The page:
Written by: Harry Spalding
Directed by: Maury Dexter
Starring: Ron Foster, Merry Anders, and Richard Crane
Reviewed by: Brett G.
"Oh come on, come on, we've all been looked at before..."
Every double feature needs a B-side, which has to be one of the main reasons House of the Damned exists. Armed with a killer title and a trailer that dared audiences to enter its potentially haunted doors, the film is an old school fright flick that probably felt like a throwback even when it was released. Overshadowed by another haunted house flick from the same year (The Haunting, which has gone on to become one of the most revered films of its type), this one continues to linger as 60s also-ran that producer/director Maury Dexter threw together to perhaps cash-in on some residual good-will from the likes of House on Haunted Hill.
Scott and Nancy Campbell (Ron Foster and Merry Anders) get a call from Scottís buddy (Richard Crane) about an abandoned castle that was once inhabited by a famous actress. He wants Scott to do some architecture work and survey the place, so he suggests that the Campbells spend some time there, which can also double as a romantic getaway. The couple agrees, and the house seems perfectly normal until a series of strange events begin to plague them: keys begin disappearing, doors open on their own, and weird visitors seem to skulk around in the night.
Iíd say that a movie carrying a title like House of the Damned had better be one killer house of horrors, but this is clearly a movie that looks to have been thrown together for the express purpose of inhabiting the lower end of a double bill. An obvious William Castle wannabe, its title promises a lot of intrigue to be sure. Its failure to deliver on its intrigue is what ultimately sinks it; though it tosses out a bunch of possibilities (for example, maybe that famous actress escaped her mental ward and has returned home), the big revelation is a bit underwhelming, especially considering that the sense of mystery is the only real thing driving the plot. The eventual resolution to the conflict provided by the titular damned (who donít seem to be so much damned as pitiful) has to rank among the most non-violent and congenial in horror history. Itís almost as if the film checks its watch, sees that its reached the hour mark, and decides to slam its damned door.
Before that point, though, House of the Damned is adequate. I especially enjoyed its moody black and white photography, which is obviously inspired by film noir. Some shots are expertly awash in stark contrasts that set the right tone, as our protagonists are about to possibly enter somewhere a bit otherworldly. And say what you want about its inhabitants, this house actually looks quite damned and foreboding. A haunted house movie without a nightmarish abode is an empty experience, particularly when it doesnít have much else going for it. Also, the tenants terrorizing the Campbells are legitimately creepy before we learn the true nature of their identity. One of them sneaks into their room while performing a weird-looking spider-walk, which is rather startling. One of the freaks is essayed by Richard Kiel, who would go on to portray Bond villain Jaws, and he looks as weird as ever here.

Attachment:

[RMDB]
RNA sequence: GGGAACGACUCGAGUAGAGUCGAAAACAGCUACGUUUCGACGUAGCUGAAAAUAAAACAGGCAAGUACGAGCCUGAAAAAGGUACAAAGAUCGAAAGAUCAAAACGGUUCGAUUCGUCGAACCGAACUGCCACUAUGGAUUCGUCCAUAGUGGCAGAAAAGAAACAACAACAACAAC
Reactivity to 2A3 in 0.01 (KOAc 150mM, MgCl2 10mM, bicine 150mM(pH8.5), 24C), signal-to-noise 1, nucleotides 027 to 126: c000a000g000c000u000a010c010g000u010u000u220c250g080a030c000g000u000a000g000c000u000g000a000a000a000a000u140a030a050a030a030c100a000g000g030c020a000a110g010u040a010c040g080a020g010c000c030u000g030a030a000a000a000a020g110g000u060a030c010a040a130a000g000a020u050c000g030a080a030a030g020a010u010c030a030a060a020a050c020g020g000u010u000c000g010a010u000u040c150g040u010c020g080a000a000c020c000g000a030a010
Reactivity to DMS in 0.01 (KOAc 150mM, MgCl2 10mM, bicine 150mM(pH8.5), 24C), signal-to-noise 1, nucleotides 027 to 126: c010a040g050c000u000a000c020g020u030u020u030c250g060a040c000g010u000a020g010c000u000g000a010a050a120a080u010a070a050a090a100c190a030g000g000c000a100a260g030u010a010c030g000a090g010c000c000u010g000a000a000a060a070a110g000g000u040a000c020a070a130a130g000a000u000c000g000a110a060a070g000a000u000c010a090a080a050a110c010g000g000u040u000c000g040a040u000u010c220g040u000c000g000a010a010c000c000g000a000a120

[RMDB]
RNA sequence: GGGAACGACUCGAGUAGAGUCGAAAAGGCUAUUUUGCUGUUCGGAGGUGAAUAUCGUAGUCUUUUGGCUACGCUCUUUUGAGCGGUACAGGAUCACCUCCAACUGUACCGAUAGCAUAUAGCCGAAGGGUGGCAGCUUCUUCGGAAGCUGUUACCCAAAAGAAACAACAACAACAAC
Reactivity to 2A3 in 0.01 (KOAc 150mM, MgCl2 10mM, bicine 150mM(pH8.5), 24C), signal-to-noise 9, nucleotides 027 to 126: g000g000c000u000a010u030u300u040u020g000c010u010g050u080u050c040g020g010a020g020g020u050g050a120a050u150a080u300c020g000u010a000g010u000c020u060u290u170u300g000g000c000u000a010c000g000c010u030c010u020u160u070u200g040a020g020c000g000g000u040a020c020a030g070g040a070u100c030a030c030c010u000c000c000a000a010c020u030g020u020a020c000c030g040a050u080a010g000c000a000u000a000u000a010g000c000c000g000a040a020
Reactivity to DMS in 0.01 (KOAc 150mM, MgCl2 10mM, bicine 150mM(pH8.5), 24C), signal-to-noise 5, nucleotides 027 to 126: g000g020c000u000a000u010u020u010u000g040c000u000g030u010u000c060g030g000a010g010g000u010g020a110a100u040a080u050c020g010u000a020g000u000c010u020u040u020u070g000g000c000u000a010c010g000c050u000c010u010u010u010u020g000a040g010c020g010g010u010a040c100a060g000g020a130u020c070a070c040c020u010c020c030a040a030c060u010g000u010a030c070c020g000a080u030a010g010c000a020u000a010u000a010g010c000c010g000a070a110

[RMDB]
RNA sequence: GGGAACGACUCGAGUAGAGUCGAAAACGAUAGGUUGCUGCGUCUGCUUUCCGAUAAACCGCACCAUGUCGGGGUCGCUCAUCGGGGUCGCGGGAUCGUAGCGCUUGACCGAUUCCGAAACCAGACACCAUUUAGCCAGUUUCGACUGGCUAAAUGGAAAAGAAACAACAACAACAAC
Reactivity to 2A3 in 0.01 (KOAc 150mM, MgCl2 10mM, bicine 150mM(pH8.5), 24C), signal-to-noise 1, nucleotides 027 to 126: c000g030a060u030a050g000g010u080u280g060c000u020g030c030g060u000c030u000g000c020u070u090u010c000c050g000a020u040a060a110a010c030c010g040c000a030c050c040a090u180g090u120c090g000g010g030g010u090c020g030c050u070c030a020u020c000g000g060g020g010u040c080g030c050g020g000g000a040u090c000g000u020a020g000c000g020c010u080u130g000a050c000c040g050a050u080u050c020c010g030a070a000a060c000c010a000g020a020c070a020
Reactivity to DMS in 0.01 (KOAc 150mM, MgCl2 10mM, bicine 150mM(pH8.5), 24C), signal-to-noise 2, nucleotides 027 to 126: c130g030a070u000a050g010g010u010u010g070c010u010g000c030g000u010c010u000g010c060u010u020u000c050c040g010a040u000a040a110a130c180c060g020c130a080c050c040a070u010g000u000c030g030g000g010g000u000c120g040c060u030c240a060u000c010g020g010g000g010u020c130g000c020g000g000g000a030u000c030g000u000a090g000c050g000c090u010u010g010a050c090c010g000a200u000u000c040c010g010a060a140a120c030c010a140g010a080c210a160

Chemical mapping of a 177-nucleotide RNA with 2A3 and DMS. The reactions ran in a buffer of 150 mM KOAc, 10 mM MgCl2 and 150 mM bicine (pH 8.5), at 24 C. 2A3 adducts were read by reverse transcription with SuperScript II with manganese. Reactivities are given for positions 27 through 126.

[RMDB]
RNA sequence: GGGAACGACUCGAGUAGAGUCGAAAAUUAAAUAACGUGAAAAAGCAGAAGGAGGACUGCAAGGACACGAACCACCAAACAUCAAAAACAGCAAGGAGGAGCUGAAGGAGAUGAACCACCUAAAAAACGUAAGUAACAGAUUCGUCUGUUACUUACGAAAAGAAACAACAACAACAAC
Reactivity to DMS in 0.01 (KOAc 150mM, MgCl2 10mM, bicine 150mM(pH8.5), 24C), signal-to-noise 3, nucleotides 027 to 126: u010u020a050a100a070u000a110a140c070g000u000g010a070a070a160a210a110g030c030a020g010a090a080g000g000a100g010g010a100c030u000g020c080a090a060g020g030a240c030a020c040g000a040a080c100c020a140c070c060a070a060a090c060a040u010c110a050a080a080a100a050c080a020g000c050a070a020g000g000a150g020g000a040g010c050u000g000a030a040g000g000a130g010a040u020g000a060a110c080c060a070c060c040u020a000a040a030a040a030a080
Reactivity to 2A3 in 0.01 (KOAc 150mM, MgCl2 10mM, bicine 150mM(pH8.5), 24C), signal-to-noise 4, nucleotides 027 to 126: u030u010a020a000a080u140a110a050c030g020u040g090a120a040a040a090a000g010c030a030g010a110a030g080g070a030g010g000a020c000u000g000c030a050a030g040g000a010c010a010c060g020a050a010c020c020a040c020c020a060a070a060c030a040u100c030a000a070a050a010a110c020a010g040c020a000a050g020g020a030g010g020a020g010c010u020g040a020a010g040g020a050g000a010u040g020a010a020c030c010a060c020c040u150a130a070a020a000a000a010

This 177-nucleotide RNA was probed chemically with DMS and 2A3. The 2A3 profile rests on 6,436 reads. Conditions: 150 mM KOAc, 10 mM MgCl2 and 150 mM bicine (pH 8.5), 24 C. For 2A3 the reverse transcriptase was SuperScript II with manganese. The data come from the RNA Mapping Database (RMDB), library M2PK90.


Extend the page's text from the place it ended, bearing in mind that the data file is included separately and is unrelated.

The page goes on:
Really, many of the horrors offered by House of the Damned are like those in House on Haunted Hill in that both seem like the film equivalent of an old carnival attraction. In this filmís case, that description is actually more apt, as weird things pop up before you move on to the next. Before you know it, the rideís over, and you just hope you didnít pay too much. House of the Damned is a film that could have been improved by either cutting or adding thirty minutes. As it stands, it either feels like a bloated episode of The Twilight Zone or an undercooked feature film. Itís quite harmless and toothless, but kind of fun while it lasts, I guess.
One wouldnít expect a damned house to be so quaint, but thatíll be its enduring quality for me. From its folksy lead couple to its simple thrills, it really feels like a 50s movie out of place in the 60s, which were both growing more violent and more garish with their horrors. But I imagine it made for a fine B-movie experience, at least in the sense that many couples probably only saw half of it as they made out in the back row. Weíve got to settle for DVD these days, of course, and Fox released this one about five years ago; itís a flipper disc, with the full screen version on one side, with widescreen on the other. Obviously, youíll go with the latter, as the film utilizes glorious Cinemascope. The transfer is fine, as is the soundtrack, though youíll get no extras for your troubles. A word of warning: donít read the plot synopsis on the back cover, as it actually reveals the big twist, which will make an already average experience even more average. Damned, indeed. Rent it!
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